Pens' PK unit feeling the heat

PITTSBURGH -- Penguins coach Dan Bylsma couldn't have been more blunt: He needs his penalty killers to win them a game, preferably the one the Pens will play Friday night.

For a team that finished the regular season with the third-ranked penalty-killing unit in the league, you wouldn't think that would be such a tall order. Of course, if you thought that, you probably haven't watched much of the Eastern Conference quarterfinal series between the Penguins and the Philadelphia Flyers.

To say the Penguins' penalty kill has stunk is to insult bad odors.

The Penguins' penalty killing is dead last in the playoffs, running at 40 percent efficiency against a Flyers power play that has had its way from start to finish.

The Flyers have scored at least one power-play goal in the first four games of this series and have collected nine power-play goals on just 15 opportunities.

Throw in the Flyers' three short-handed goals, and you can see why Bylsma feels that the chances of his team continuing along the comeback trail are tied inexorably to his penalty-kill unit getting it right. Or, at the very least, not getting it so wrong.

The challenge is that at this point, it's as much a mental game as it is a tactical game.

The Flyers aren't doing anything different than they have all season.

"We know what to expect," he said.

But the Flyers have scored off the rush, off scrambles, off set plays. They have owned the Pens, and if that continues, everyone knows this series will eventually tilt in favor of the Flyers, who own a 3-1 series lead heading into Game 5 on Friday night.

The Penguins are 0-6 in their past six postseason home games when they lose the special-teams battle. The Pens also are 6-2 in their past eight postseason games when they win that battle, including Tuesday's emphatic 10-3 victory that staved off elimination.

"That's the game. That's hockey in general. It's pretty mental," captain Sidney Crosby said Friday morning.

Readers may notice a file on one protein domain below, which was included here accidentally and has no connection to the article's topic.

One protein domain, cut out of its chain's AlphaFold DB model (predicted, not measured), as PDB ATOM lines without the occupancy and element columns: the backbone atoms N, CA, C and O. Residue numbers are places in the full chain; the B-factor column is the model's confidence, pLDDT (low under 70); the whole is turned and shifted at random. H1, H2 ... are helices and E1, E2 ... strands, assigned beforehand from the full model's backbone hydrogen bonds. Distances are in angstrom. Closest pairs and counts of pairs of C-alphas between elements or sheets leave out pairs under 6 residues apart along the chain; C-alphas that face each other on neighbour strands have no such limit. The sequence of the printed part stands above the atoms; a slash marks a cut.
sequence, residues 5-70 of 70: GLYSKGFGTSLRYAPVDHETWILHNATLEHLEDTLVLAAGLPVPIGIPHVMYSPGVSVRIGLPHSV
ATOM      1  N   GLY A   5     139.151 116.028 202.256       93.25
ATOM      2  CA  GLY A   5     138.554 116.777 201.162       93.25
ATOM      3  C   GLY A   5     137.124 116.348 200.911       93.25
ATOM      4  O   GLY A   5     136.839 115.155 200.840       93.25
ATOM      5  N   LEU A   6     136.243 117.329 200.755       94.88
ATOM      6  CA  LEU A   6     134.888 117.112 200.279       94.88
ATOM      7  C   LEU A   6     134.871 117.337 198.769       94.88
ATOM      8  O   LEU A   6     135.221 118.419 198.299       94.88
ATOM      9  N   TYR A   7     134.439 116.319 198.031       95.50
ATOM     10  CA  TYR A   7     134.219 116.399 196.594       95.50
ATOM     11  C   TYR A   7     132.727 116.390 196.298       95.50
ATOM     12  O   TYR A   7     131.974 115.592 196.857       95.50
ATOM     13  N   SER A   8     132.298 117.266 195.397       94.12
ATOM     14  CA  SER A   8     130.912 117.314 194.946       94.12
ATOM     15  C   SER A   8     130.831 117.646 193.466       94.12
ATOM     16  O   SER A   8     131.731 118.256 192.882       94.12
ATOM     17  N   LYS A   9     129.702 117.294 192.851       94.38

"It's getting through that and being strong and believing. That's why it's so important to have those good habits, to know you've done all the groundwork all year to create those habits, because even when it seems like every mistake's going in, you still have that to go back on and you still have something to believe in. I think that's the case with our PK.

"Whether it's the power play or the PK, especially in big games, it's always about the next one. As frustrating as it is, sometimes you know that the next one could be the biggest one. I think our guys have a really good sense of what they need to do. We know that they're capable of killing big one."

Jordan Staal is one of the top defensive forwards in the game, and he said it's not about changing tactics but eliminating the mistakes that have killed the Penguins.

"It's just been little mistakes here and there, and they've done a good job of capitalizing on them. We just have to limit those mistakes, and we'll find a way," Staal said.

He did admit, though, that going through a rough patch can wear on you.

"It can become challenging when they're doing a good job and moving the puck well, but again, we've seen it done before all throughout the season that we know how to kill penalties," he said. "We just have to find our groove again."

Flyers head coach Peter Laviolette said both teams' power plays are populated by highly skilled players, and they gain confidence when things go their way. He noted that the number of power-play opportunities -- a combined 14 in Game 4 alone -- affects the rhythm of a game.

"I think what it does sometimes is take away from the 5-on-5 play, and the bench gets out of sync," he said.

Already nicked up on the blue line, the Flyers will be down another regular with Nicklas Grossmann unable to go in Game 5 because of an upper-body injury.

The solid blueliner, who has played well with defense partner Braydon Coburn against Pittsburgh's top line featuring scoring champ Evgeni Malkin, was involved in a couple of collisions in Game 4 with Malkin and Tyler Kennedy. Grossmann joins captain Chris Pronger, Andrej Meszaros and Marc-Andre Bourdon among the wounded Flyers defensemen.

Penguins defenseman Paul Martin also will be out of the lineup in Game 5. He missed Game 4 with injury as well.

Grossmann, picked up from Dallas before the trade deadline, will be replaced by rookie Erik Gustafsson.

Laviolette is confident the 24-year-old Gustafsson will handle his first NHL playoff game without missing a beat.

"Gus has done a terrific job for us all year," said Laviolette, who dresses only six defensemen. "He's a player who got sent back to the minors a couple of times, but it wasn't based on performance, it was just based on numbers.

"The minutes he's played, they've increased over time. He's got games where he's played 18, 20, 22 minutes. He's done a nice job for us. We have a lot of confidence in Gus and the way he plays the game."

Laviolette said his team has responded well to injuries.

"With regard to injury, I think our team has done an exceptional job this year," Laviolette said. "Guys moving up with their role, guys coming into the lineup that maybe have been out of the lineup a little bit, [call-ups] that we've needed. ... I think our team has really handled those situations well."

The Flyers endured "close to 450 man games" lost to injury, "so this isn't something new to us, where we're trying to figure something out," Laviolette said.